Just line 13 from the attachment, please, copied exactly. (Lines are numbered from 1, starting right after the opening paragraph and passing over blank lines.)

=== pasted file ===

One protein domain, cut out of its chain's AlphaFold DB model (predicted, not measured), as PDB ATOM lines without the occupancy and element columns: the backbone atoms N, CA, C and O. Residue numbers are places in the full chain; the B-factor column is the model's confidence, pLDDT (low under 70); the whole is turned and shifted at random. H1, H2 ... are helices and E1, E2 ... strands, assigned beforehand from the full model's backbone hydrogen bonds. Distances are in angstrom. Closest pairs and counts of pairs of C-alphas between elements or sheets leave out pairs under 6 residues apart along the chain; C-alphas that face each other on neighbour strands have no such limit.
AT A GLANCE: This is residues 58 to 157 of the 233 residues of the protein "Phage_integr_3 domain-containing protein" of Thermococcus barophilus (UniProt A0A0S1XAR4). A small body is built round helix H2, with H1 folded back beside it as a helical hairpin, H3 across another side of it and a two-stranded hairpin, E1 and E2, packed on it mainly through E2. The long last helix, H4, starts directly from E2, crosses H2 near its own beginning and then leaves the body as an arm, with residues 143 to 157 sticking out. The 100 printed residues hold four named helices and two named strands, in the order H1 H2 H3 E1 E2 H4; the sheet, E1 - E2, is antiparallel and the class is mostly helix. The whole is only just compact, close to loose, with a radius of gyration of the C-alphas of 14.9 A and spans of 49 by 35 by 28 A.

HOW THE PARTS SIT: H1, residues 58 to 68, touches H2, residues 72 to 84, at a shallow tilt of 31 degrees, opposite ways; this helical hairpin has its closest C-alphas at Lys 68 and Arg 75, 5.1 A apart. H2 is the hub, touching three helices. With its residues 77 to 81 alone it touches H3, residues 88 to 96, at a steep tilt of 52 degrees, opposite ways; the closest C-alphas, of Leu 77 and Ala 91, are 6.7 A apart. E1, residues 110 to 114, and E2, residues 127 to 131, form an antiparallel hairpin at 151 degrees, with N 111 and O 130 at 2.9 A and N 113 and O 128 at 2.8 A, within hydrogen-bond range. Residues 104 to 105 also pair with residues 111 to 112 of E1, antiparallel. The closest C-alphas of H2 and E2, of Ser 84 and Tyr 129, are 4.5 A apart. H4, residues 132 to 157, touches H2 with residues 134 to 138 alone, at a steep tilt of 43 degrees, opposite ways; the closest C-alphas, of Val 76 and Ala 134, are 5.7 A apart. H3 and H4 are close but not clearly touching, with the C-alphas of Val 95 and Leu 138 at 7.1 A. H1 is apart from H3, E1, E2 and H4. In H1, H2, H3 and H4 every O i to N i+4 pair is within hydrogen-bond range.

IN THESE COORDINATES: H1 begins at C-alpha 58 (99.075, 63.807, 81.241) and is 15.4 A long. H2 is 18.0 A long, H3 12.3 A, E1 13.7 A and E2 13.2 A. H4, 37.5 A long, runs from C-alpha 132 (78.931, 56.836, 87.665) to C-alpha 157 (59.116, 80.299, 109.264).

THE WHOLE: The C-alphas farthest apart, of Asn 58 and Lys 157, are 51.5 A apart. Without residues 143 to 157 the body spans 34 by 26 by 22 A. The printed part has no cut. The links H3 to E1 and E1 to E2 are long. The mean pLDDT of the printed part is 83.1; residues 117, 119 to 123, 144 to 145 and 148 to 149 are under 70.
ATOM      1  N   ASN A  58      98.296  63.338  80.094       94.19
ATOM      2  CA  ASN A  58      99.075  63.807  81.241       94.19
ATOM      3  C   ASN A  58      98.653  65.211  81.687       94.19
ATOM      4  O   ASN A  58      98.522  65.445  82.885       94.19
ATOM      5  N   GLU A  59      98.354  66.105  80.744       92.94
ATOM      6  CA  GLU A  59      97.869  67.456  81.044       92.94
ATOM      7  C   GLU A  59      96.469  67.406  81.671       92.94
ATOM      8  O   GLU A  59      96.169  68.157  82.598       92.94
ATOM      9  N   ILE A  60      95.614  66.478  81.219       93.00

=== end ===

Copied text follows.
ATOM      9  N   ILE A  60      95.614  66.478  81.219       93.00